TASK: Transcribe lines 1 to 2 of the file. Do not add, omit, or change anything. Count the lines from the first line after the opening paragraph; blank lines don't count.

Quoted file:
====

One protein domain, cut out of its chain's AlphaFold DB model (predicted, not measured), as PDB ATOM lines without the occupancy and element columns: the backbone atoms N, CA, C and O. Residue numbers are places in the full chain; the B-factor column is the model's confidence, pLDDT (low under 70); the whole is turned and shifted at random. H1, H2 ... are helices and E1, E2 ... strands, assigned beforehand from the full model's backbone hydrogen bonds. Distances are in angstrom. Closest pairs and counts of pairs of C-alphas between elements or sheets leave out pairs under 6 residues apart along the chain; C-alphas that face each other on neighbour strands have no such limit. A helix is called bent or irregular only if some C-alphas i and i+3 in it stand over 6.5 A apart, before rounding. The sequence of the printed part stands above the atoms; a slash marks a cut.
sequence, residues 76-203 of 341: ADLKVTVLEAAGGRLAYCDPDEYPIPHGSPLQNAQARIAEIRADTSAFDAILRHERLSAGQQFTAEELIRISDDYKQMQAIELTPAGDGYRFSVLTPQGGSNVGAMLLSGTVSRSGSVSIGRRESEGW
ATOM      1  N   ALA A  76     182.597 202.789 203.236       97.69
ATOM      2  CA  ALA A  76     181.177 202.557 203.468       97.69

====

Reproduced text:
sequence, residues 76-203 of 341: ADLKVTVLEAAGGRLAYCDPDEYPIPHGSPLQNAQARIAEIRADTSAFDAILRHERLSAGQQFTAEELIRISDDYKQMQAIELTPAGDGYRFSVLTPQGGSNVGAMLLSGTVSRSGSVSIGRRESEGW
ATOM      1  N   ALA A  76     182.597 202.789 203.236       97.69